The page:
Dogs, especially puppies, are naturally curious creatures. It is very easy for them to get hurt or injured just by being themselves and going about their normal business. You may catch them trying to swallow a big object, jump on and off high places, getting exposed to toxic household chemicals, or just bump into things that causes bodily injury.

All You Need To Know To Keep Your Dog Safe – Are Grapes Safe For Dogs & Other Poisonous Pet Food

Some of the most common pet injuries and accidents that can occur in your home are choking, electrical shock, household chemical poisoning, puncture wounds,and fractures – all of which can be prevented by applying simple, common-sense actions. Below is a list of ways to prevent injuries to your pets.

First and foremost, it is important to keep in mind that in an event of an emergency, even minor situations, you should always call your veterinarian and have your dog examined to ensure that you didn’t miss a serious problem.

In addition, make sure that he is getting his yearly check-up so the vet can check for any problems to take care of it before it gets worse.

Electrical Hazards – Puppies and dogs are attracted to electrical wires and may chew on them, causing a severe burn in their mouths. Make sure that all wires are safely put away, secured with a duct tape, or out of your dog’s sight. Food

And Exercise – Table scraps are usually loaded with fat and should not be given to any dog. The best diet for your dog is homemade foods that are recommended by your veterinarian or a high-quality commercial dog food. In addition, make sure that his bowl is always filled with fresh water. Wait at least one hour after this meal before taking him out for exercise.

Also, do not exercise him for too long or too hard. Depending on his breed, a 15 minute walk each day may be all that his body needs. Consult your vet if you are unsure about the amount of exercise your dog requires. Toxic Chemicals

And Poisons – Keep your dog away bleaches, detergents, cleaners, polishers, and all household chemicals. Houseplants should also be out of your dog’s reach. Several plants can make your pet sick, severely ill, or even lead to death. In addition, keep all medicines out of reach. Below is a list of some of the foods that should not be given to your dog:

1. Alcoholic beverages and caffeinated foods and drinks such as coffee, tea, and chocolate. 2. Dairy products such as milk and cheese. 3. Raw fish and raw eggs. 4. Tobacco. 5. Raisins and grapes. 6. Vitamin supplements for human that contains iron or too much liver. 7. Vegetables such as mushroom, onion, garlic, and potato. Rubbish – Keep waste containers tightly closed both inside and outside your house. Restraint – Keep your dog on lead when you take him out in public. Traveling In The Car – Have a carrier or a kennel that is securely placed in the car. Do not put him in the back of a pickup truck and do not let him stick his head outside the windows.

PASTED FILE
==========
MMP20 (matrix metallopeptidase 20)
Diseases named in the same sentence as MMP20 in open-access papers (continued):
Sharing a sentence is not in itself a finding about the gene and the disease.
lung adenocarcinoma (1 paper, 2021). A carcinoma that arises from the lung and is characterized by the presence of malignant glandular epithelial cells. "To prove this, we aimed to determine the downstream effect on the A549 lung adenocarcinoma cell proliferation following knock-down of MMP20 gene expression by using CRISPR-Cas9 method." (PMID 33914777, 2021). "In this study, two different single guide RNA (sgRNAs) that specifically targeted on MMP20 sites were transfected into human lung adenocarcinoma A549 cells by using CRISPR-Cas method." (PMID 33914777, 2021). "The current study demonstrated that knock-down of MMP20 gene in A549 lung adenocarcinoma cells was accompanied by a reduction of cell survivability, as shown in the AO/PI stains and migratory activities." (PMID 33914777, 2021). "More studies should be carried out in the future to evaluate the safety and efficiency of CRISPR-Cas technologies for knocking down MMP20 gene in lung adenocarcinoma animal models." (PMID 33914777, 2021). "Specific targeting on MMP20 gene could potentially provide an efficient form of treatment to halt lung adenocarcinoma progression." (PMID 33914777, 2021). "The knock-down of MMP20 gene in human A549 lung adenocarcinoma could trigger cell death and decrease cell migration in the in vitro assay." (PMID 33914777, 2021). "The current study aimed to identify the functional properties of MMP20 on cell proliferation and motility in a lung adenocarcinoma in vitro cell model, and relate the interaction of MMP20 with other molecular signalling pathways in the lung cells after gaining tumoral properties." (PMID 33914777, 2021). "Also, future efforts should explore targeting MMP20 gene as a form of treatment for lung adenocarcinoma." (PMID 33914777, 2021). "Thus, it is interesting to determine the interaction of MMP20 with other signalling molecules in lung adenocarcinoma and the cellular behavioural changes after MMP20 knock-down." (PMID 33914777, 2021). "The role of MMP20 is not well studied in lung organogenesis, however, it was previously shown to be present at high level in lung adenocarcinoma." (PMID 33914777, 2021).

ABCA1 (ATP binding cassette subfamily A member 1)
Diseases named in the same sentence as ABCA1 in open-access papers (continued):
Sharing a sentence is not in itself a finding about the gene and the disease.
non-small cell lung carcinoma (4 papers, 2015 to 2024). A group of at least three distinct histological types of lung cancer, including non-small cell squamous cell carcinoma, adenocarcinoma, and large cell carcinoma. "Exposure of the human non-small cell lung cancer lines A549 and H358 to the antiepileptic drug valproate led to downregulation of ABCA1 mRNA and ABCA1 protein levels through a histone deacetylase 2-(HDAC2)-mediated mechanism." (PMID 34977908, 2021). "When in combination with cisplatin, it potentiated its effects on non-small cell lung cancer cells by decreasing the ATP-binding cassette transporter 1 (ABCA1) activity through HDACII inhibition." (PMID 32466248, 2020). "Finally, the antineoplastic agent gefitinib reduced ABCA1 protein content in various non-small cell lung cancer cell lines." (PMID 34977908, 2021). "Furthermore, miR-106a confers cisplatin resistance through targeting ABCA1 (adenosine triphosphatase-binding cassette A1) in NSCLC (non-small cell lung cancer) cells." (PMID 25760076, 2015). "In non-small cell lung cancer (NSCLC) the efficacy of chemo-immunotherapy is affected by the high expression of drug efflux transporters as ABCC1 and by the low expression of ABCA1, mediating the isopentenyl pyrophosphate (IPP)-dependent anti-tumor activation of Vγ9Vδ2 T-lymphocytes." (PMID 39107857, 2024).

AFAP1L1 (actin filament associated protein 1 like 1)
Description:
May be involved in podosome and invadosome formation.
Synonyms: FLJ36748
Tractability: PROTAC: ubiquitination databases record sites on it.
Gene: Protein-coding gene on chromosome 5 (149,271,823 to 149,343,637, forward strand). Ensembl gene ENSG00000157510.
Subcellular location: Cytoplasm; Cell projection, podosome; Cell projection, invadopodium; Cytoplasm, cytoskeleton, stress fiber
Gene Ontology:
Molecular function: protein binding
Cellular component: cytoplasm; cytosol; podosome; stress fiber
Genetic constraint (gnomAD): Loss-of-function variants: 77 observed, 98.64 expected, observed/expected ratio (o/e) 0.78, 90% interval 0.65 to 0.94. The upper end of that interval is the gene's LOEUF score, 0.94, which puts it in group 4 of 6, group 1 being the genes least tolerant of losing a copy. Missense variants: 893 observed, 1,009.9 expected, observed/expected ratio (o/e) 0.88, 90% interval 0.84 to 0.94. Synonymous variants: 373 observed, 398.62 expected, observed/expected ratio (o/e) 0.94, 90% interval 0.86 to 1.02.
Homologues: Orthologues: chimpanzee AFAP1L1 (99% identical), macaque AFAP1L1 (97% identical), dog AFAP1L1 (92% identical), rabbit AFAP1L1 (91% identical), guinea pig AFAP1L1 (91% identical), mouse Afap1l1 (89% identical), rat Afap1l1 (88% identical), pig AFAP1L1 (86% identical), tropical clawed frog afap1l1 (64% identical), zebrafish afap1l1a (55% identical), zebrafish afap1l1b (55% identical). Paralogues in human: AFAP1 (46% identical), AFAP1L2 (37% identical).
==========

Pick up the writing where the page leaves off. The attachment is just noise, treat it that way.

Foods That Are Toxic to Dogs: A Warning
Saturday 7th July will be a day I will never forget. I woke to sunshine and what I deemed to be a perfect family day – visit the park with my fiancé, our little boy and our dog – Oojie.

Little did I know what Oojie had been through in the night until I came downstairs to what looked like a murder scene. There were faeces, urine, vomit and blood throughout the lounge and our dog was cowering looking very timid. We assumed a case of vomiting and diarrhoea and began to clean up the mess, but within the hour Oojie appeared to have worsened and his condition deteriorated dramatically. Still vomiting he was now shaking and dribbling considerably as well. It was at the point I rushed him to the vets.

Saturday 7th July will be a day I will never forget. I woke to sunshine and what I deemed to be a perfect family day – visit the park with my fiancé, our little boy and our dog – Oojie.

Little did I know what Oojie had been through in the night until I came downstairs to what looked like a murder scene. There were faeces, urine, vomit and blood throughout the lounge and our dog was cowering looking very timid. We assumed a case of vomiting and diarrhoea and began to clean up the mess, but within the hour Oojie appeared to have worsened and his condition deteriorated dramatically. Still vomiting he was now shaking and dribbling considerably as well. It was at the point I rushed him to the vets.

Upon initial examination he clearly had a slowed heart rate (just 56bpm) and some abdominal pain and the Vet made the decision to keep him in for monitoring and to rehydrate him on a drip – just as a precaution.

No more than two hours after I left the Vets I received a phone call – Oojie had a massive internal bleed and had a suspected case of rat poisoning or something similar. He was not responding well and was not given a very good chance of survival with a potential case of DIC which would mean his body shutting down very quickly overnight.

I spend the next few hours racking my brains as to what he could have eaten that could have poisoned him. All medications were kept well out of reach, cleaning products locked away, no chocolate in the house and all anti-freeze and such chemicals kept in the garage. I checked with our neighbours to find out if anyone had used rat or mouse poison and since no one had the source of the poison remained a mystery.